Linked In Being prepared in the event of an earthquake - Sedgwick

Being prepared in the event of an earthquake

Spring will be here soon and there will be many articles published to prepare you for severe weather season. There is a debate between those who live in the path of storms and those who live in earthquake prone areas- which is worse? Do you want to have some potential warning or none, other than when the ground starts shaking?

What we do know is there is no such thing as earthquake weather or an earthquake season.  Over time, stress accumulates in the Earth’s crust at the plate boundaries (earthquake faults). The friction across the surface of a fault locks the fault and prevents movement as the stress accumulates. The process that causes an earthquake can be described much like that of snapping of fingers. Before the snap, the fingers are pushed together and sideways; because the fingers are being pushed together, friction keeps them from moving apart. If you push the fingers sideways hard enough to overcome this friction, the fingers move suddenly, releasing energy in the form of sound waves that set the air vibrating and travel from the hand to the ear, and the snap can then be heard. 

A similar process occurs in an earthquake. Eventually, enough stress builds up to overcome the friction and the rock along the fault slips suddenly, releasing the stored energy. The energy is released in the form of seismic waves that radiate away from the fault rupture and travel through the earth’s crust at very high speeds. When these seismic waves reach the ground surface, the result is the shaking of the particles on the ground surface. This shaking is what we perceive as an earthquake.

In our role, we train our teams to help with property loss in all situations. Earthquakes are no exception and the advice below will allow our teams to better assist you.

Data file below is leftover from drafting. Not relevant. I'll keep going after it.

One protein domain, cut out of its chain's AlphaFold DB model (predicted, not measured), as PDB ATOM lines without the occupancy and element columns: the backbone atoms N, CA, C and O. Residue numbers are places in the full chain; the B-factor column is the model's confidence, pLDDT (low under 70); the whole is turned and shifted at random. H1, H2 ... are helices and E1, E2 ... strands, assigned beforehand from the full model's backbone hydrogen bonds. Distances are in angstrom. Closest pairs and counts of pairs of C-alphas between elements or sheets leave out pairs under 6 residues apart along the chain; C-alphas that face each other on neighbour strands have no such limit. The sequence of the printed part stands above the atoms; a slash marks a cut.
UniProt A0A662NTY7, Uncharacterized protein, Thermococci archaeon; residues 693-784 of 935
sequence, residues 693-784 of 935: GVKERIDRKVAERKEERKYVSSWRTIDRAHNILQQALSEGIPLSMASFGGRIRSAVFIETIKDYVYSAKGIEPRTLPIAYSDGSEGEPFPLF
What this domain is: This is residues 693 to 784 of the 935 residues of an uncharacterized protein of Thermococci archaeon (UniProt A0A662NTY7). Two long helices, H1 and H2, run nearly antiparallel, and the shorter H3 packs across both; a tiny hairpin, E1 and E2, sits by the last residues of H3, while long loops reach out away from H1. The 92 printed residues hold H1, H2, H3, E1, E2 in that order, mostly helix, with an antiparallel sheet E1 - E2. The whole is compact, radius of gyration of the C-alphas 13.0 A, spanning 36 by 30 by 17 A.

What to do when an earthquake strikes: 

  • Every first-grade student in California knows that if you feel an earthquake, you Duck, Cover and Hold on. Teach your family and your co-workers to get under a table. 
  • Do not run out of a building, especially in older buildings with a parapet over the front door or a high rise with glass panels on the exterior. People have been killed by falling debris when running out of a building. Duck, cover and hold on, then get out after the shaking stops.

After a large earthquake, the local authorities will do a safety inspection of your building and a green tag, yellow tag, or red tag will be placed on your building. The criteria are safe, sanitary and secure. A red tag means you are out of business and now dealing with a business interruption claim until you can fix the deficiency. The key to tags is to read what is on the tag and take appropriate action. 

After a presidential emergency declaration, a local assistance center will be set up. If you have earthquake insurance, turn your claim in right away. Your earthquake deductible, or even if you don’t have earthquake insurance, makes you illegible to apply for assistance to help with any uninsured losses you have. If you don’t have earthquake insurance, turn a claim in to get the paperwork that will help you start applying for assistance. After the dust settles, talk to your accountant about any unreimbursed loss to see if you can claim a “casualty loss” on your income taxes. 

We advise keeping this information in mind in order to keep you and your family prepared and safe in lieu of an earthquake.

Back to Blog
Back to top